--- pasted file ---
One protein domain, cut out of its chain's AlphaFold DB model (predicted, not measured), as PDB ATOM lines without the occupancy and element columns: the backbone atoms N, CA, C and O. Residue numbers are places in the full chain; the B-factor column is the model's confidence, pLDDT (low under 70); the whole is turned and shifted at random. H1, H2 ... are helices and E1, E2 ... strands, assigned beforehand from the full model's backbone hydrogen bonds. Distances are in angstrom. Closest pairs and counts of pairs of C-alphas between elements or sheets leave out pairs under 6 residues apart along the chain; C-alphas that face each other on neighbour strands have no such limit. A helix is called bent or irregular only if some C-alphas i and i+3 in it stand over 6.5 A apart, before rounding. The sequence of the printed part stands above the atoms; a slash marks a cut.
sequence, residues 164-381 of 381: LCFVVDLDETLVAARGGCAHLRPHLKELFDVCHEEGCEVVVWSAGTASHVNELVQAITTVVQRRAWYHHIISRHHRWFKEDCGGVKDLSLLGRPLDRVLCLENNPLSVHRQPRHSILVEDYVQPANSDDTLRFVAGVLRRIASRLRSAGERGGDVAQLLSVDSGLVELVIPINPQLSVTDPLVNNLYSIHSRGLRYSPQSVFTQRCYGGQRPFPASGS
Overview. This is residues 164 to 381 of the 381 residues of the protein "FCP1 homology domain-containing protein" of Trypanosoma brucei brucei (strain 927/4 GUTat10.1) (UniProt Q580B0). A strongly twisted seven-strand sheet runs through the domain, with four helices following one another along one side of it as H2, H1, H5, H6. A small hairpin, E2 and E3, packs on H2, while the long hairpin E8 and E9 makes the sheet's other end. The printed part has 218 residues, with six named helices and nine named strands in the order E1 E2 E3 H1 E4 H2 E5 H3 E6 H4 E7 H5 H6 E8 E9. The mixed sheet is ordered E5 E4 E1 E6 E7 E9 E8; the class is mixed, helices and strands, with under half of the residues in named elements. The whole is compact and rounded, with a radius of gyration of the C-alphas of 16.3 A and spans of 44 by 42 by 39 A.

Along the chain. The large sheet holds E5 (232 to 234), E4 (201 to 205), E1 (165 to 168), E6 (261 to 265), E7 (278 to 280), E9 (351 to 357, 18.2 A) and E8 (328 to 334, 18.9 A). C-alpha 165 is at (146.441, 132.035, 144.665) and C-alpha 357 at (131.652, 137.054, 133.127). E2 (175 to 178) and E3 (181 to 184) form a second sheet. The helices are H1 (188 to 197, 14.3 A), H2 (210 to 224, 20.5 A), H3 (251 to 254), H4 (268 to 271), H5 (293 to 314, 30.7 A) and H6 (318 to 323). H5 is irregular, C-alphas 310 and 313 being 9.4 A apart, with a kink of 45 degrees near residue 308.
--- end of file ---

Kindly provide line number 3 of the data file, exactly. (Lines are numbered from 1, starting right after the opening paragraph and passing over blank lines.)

Along the chain. The large sheet holds E5 (232 to 234), E4 (201 to 205), E1 (165 to 168), E6 (261 to 265), E7 (278 to 280), E9 (351 to 357, 18.2 A) and E8 (328 to 334, 18.9 A). C-alpha 165 is at (146.441, 132.035, 144.665) and C-alpha 357 at (131.652, 137.054, 133.127). E2 (175 to 178) and E3 (181 to 184) form a second sheet. The helices are H1 (188 to 197, 14.3 A), H2 (210 to 224, 20.5 A), H3 (251 to 254), H4 (268 to 271), H5 (293 to 314, 30.7 A) and H6 (318 to 323). H5 is irregular, C-alphas 310 and 313 being 9.4 A apart, with a kink of 45 degrees near residue 308.